SADC Correspondent | Oct 30, 2018 | 0
Surviving a recessionary challenge
By Jerome Mutumba
DBN Head of Marketing & Corporate Communications.
The consoling news is that bad economic times do not last forever. Although it calls for cautious optimism given the marginal improvement shown in the quarterly economic performance as indicated by NSA recently, potentially, better macroeconomic conditions lie ahead. However, the fact that recession is cyclical means that it will reoccur, and enterprises must be prepared.
A large number of borrowers have emerged in good condition, due to their sound business administration and accumulation of savings in their enterprises, however some experienced difficulties.
Those that have experienced difficulties are entrepreneurs who withdrew earnings from their enterprises for immediate personal gratification, rather than using their earnings to save, acquire productive assets and diversify.
The money spent on a luxury car for personal use comes at a cost to the enterprise. In the first case, money spent on personal luxury reduces savings which could be used to sustain the enterprise during lean periods.
Secondly, those enterprises that did not acquire productive assets now have to rent equipment or outsource processes, eroding vital income streams. Thirdly, lack of revenue applied to diversification makes entrepreneurs dependent on activity in a single sector, rather than being able to spread risk.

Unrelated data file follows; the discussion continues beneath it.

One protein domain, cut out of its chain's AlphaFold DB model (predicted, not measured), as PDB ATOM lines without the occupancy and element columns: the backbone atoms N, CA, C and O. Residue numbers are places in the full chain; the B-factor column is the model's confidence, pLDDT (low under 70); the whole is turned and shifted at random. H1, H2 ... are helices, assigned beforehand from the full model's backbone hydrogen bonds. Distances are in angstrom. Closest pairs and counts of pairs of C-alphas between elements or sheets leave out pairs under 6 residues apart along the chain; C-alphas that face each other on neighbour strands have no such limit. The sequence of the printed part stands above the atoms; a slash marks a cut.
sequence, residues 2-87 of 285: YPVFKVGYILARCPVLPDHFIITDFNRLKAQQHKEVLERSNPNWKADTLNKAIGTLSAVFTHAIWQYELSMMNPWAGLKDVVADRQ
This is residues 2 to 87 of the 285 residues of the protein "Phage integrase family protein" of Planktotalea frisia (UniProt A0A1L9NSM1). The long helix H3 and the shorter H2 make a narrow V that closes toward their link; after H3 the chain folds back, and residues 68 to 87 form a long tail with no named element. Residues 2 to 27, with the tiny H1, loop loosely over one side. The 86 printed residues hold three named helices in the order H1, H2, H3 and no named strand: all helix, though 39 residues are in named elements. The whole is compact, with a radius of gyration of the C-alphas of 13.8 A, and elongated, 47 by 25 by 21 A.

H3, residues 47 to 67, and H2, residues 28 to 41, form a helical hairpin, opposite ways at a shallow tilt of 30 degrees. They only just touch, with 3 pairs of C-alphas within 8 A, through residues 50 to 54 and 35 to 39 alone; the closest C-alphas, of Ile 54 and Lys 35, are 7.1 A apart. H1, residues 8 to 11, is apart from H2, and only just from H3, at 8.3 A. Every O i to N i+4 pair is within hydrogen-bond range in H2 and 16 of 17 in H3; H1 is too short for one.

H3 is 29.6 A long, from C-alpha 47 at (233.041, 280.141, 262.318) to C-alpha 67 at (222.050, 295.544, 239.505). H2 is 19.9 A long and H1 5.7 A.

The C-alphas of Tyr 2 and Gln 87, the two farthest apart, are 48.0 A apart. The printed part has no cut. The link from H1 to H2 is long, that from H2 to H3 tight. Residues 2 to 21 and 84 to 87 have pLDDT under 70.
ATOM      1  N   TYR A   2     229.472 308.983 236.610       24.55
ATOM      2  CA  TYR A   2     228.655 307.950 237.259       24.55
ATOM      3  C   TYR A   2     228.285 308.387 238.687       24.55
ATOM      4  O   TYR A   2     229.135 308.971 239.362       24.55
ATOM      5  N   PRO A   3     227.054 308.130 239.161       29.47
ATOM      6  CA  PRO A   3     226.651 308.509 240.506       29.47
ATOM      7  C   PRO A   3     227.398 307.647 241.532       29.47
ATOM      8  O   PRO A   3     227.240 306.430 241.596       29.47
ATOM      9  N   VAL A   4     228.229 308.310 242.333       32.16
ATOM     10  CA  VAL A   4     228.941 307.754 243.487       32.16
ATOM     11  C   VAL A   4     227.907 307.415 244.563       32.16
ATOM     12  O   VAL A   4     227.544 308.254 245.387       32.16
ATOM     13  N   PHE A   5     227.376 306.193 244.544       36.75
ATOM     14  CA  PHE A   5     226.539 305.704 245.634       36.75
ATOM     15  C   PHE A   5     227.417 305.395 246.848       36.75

Once the number of tenders was reduced, those contractors who had no other sources of income ran into difficulty. Those that diversified had second sources of income with which to sustain themselves and their activities in form of cross subsidization.
The starting point has to be critical examination of the budget and the cash flow projection. Although the immediate reaction of enterprises may be to cut back rapidly, this should be considered in light of medium to long-term loss of capacity and competitive capability.
Instead, spending cuts should preserve the ability to compete by reducing non-essential expenditure. Meaningful reductions might include reducing equipment rental, and overtime as well as placing restrictions on non-essential expenditure such as travel and entertainment.
Enterprises negotiate with suppliers and customers to ensure win-win outcomes that are informed by the need for all to be sustainable in challenging situations.
However, there are opportunities for enterprises to lay the ground for growth during recession. Those businesses that maintain their market share and competitiveness will benefit from plans laid during the recession.
It is an unfortunate fact that some enterprises will lose ground or even close, and that creates opportunities for others to grow once the recessionary period lifts. The enterprise which emerges from recession is inevitably leaner and better suited to its purpose, and so can be expected to be more competitive.
The Development Bank seeks to ensure the sustainability of its borrowers. Subject to the Bank’s risk guidelines, the Bank will attempt to be accommodate and allow its borrowers to recover and attain financial health.
Where enterprises show a strong measure of development impact, as well as the clear prospect of returning to financial health, the Bank may at its own discretion restructure debt.
In addition, the Bank also provides support in the form of mentorship through independent experts, in order to ensure capacity. In the past, the Bank has also provided capacity for strategic interventions to ensure the operability of enterprises with a high development impact.
The lessons of lean times may be difficult to absorb, but with good business administration and a long-term approach to business growth, enterprises can proceed with confidence.